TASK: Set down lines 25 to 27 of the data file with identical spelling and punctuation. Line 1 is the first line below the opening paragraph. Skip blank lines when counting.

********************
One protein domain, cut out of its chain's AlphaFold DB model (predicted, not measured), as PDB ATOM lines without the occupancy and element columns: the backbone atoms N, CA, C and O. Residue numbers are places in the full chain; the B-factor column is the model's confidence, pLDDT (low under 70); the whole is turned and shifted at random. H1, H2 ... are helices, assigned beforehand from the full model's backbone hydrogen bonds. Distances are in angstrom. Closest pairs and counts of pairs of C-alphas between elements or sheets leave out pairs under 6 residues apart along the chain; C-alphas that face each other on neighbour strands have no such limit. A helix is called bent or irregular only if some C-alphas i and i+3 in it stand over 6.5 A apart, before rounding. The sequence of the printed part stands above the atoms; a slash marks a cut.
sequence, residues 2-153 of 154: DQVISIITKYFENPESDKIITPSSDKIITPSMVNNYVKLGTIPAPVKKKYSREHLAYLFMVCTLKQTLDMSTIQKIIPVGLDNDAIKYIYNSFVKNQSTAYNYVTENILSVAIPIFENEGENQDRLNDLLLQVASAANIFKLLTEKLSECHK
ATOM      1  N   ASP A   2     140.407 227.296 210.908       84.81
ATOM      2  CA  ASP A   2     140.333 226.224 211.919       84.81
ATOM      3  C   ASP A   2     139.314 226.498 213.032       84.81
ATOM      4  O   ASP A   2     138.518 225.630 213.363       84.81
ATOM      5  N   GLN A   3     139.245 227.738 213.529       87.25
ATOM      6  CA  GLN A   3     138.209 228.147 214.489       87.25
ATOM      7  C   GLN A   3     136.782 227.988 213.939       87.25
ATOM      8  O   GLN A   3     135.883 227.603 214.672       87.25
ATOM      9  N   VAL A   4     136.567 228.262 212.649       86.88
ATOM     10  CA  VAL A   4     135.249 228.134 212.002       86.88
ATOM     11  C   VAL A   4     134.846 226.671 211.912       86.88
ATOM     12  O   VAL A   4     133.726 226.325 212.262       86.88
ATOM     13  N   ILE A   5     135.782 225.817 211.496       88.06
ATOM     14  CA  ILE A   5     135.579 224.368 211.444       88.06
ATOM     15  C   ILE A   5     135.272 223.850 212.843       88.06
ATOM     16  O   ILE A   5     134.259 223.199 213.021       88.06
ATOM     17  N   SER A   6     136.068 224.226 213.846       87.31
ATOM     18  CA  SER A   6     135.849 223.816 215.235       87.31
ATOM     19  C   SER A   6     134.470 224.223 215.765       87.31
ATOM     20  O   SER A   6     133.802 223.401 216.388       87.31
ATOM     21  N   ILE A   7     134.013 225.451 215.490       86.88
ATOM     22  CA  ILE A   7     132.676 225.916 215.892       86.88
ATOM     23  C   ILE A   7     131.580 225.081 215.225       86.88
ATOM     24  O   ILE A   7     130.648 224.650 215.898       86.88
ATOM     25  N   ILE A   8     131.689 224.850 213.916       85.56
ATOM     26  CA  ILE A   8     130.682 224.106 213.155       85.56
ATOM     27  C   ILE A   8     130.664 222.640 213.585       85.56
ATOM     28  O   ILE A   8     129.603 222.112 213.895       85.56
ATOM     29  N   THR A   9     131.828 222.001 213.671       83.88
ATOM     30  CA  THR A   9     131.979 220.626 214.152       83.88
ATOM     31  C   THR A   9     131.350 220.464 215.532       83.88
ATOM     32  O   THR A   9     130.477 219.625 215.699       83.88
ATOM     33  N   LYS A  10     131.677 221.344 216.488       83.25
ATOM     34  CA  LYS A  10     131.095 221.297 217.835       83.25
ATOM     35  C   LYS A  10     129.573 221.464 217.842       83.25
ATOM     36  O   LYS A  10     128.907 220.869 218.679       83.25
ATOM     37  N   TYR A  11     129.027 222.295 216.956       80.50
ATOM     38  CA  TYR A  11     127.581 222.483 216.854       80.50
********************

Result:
ATOM     24  O   ILE A   7     130.648 224.650 215.898       86.88
ATOM     25  N   ILE A   8     131.689 224.850 213.916       85.56
ATOM     26  CA  ILE A   8     130.682 224.106 213.155       85.56